Monday, October 2

Ready for blastoff

Source: The Republican

Lauded by critics, "Battlestar Galactica" transcends most science fiction by pointedly addressing very down-to-Earth themes.

Battlestar: It's a tremendous opportunity and privilege to be involved in."

Olmos views his character as a bit of an everyman, a warrior nearing retirement who finds himself in a horrific situation.

"He is thrown into the most unusual situation that one can be thrown into - the salvation of the human species and the responsibility for that,' Olmos said. "It's this situation that makes this character comes to life."

Adama's own mortality and the dire situation he faces are constant.

"He's been able to weather the storm ... and now it's only going to get worse," Olmos said. "There are no ifs, ands or buts about it. Nothing is going to get better for these people. It's only going to get worse."

By the close of the fourth episode of the new season, the number of human survivors has dropped to less than 36,000, he said.

Co-star Bamber said the series is not afraid to explore dark themes or political and social issues.

"The series is controversial and thought-provoking about the world in which we live," the 33-year old Bamber said. "It's great drama - adult, grown-up, non-patronizing drama."

Based on the short-lived 1970s series of the same name, "Battlestar Galactica" has been a consistent ratings champ for the SciFi Channel and a critical darling of the media. This year, it won the prestigious Peabody Award for excellence in broadcasting - the first time a science fiction series has been honored. However, its success has not been recognized with an Emmy Award.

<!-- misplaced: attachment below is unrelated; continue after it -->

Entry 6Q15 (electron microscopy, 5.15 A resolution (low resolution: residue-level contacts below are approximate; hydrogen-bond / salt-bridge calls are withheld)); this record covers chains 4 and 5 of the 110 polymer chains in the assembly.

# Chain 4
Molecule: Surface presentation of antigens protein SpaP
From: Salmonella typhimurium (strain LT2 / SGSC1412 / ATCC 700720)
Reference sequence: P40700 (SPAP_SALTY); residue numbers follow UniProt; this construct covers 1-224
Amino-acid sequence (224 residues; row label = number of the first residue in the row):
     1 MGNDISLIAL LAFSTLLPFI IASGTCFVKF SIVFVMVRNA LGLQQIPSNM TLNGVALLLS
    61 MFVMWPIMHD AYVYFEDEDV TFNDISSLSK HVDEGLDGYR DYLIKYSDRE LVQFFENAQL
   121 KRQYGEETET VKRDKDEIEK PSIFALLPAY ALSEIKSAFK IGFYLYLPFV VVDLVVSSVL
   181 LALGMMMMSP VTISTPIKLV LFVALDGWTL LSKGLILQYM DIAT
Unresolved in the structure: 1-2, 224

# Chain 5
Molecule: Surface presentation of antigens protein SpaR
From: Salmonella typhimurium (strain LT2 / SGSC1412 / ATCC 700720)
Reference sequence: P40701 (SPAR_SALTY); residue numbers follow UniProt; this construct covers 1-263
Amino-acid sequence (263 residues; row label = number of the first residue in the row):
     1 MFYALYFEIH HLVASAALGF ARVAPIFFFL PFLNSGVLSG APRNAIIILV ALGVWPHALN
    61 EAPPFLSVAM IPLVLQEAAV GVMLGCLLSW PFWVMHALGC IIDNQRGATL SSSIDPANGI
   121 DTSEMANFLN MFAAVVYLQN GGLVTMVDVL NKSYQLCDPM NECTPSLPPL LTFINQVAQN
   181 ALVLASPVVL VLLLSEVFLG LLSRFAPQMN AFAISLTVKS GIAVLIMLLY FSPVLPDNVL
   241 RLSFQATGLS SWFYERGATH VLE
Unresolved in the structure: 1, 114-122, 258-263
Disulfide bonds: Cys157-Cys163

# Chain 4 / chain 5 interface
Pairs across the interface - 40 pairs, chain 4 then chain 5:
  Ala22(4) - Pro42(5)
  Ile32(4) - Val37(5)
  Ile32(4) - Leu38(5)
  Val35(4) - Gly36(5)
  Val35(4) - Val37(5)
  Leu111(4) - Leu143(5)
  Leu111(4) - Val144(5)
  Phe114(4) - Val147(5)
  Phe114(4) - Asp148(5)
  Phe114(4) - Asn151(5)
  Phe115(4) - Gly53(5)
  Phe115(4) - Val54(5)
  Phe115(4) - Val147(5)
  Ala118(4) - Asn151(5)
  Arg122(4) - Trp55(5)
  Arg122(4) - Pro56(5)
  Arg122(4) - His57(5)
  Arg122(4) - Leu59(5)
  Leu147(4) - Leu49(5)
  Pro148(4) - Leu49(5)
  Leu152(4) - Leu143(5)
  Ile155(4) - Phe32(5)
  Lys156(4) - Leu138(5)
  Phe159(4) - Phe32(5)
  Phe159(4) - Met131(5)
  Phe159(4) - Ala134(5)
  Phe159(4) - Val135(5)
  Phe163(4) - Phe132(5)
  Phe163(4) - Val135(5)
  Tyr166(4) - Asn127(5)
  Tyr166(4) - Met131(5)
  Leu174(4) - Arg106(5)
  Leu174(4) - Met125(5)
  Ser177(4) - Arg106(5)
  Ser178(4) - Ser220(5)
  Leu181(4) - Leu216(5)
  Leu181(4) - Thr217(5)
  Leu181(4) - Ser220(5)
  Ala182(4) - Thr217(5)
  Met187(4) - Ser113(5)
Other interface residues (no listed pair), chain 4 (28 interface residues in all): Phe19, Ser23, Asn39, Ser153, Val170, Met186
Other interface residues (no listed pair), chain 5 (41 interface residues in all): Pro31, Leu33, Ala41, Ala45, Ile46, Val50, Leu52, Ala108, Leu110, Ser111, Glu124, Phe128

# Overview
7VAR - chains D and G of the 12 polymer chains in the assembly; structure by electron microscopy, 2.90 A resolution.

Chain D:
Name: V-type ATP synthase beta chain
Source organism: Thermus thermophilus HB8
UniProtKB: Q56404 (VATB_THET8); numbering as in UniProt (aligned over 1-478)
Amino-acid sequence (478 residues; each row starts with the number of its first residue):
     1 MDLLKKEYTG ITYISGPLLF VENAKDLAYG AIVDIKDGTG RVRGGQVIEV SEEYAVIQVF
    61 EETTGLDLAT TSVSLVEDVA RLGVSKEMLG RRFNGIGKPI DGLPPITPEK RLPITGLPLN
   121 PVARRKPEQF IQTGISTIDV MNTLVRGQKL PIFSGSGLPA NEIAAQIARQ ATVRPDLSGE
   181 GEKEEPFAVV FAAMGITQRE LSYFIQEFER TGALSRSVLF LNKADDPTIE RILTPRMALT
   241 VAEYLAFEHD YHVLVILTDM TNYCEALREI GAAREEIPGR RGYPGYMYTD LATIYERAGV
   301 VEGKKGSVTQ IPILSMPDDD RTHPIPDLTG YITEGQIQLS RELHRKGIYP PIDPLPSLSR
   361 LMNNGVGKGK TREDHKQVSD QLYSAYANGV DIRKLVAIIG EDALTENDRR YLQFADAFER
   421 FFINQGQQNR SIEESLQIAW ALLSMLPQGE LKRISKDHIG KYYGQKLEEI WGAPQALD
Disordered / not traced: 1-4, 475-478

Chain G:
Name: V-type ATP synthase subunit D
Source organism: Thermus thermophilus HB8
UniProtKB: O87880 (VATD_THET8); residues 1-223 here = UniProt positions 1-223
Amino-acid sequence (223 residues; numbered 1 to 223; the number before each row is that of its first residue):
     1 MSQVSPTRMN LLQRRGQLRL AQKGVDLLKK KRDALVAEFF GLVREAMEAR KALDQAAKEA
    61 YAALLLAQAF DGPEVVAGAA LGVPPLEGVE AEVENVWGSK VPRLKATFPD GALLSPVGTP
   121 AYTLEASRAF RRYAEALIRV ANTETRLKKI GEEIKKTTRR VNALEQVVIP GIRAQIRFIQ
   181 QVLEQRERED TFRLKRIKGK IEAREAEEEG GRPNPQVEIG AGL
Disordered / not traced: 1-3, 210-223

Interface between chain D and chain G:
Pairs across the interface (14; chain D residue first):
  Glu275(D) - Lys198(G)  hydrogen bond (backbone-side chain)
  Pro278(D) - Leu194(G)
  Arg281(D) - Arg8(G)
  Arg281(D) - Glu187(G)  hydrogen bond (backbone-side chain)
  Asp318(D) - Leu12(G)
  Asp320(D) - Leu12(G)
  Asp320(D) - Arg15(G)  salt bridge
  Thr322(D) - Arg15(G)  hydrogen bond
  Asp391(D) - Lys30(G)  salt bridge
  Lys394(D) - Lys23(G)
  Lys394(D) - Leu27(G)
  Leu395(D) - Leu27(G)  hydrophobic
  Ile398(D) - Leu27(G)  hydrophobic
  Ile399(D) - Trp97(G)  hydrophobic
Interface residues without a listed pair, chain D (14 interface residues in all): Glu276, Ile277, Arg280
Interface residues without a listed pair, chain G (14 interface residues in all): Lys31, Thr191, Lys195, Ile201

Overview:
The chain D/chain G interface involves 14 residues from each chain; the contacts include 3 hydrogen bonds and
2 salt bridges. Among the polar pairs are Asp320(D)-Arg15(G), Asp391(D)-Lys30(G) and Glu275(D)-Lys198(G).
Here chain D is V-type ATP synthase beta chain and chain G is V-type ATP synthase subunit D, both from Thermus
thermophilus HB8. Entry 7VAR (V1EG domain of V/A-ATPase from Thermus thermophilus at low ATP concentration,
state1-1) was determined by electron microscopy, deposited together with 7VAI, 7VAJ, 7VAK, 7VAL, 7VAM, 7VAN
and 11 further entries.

"We are a sci-fi show, so we get marginalized," Bamber said. "We have to fight a lot of stereotypes."

Since the debut of "Battlestar Galactica" as a miniseries in 2003, Bamber has watched the character of Lee Adama grow from "a very adolescent starting point ... fixated on blaming his dad for what is wrong in his world to (in season 3) where they are now equals."

Since the series' inception, the Adamas have frequently been at odds in how to best protect the fleet. They are on a quest to find the fabled planet Earth, which they believe to be the last outpost of humanity.

"There is something elemental in the father-son dynamic," Bamber said.

Bamber likens the young Adama to Prince Hal in Shakespeare's "Henry IV," a role he played at Bristol's Old Vic prior to signing on to "Battlestar Galactica." The younger man lives in the shadow of his powerful father and acts rebelliously, while still yearning for his approval.

But unlike the relationship between Prince Hal and his royal father, the two Adamas have the opportunity to reconcile their differences, he added.

Time is limited, though.

"I don't think we will be a TV show that goes on forever," Bamber said. "We are dealing with a concrete story. It had a strong beginning and we are in the middle right now. I think the end is a certainty and hopefully it will be on our terms."

Newshound: SciFi

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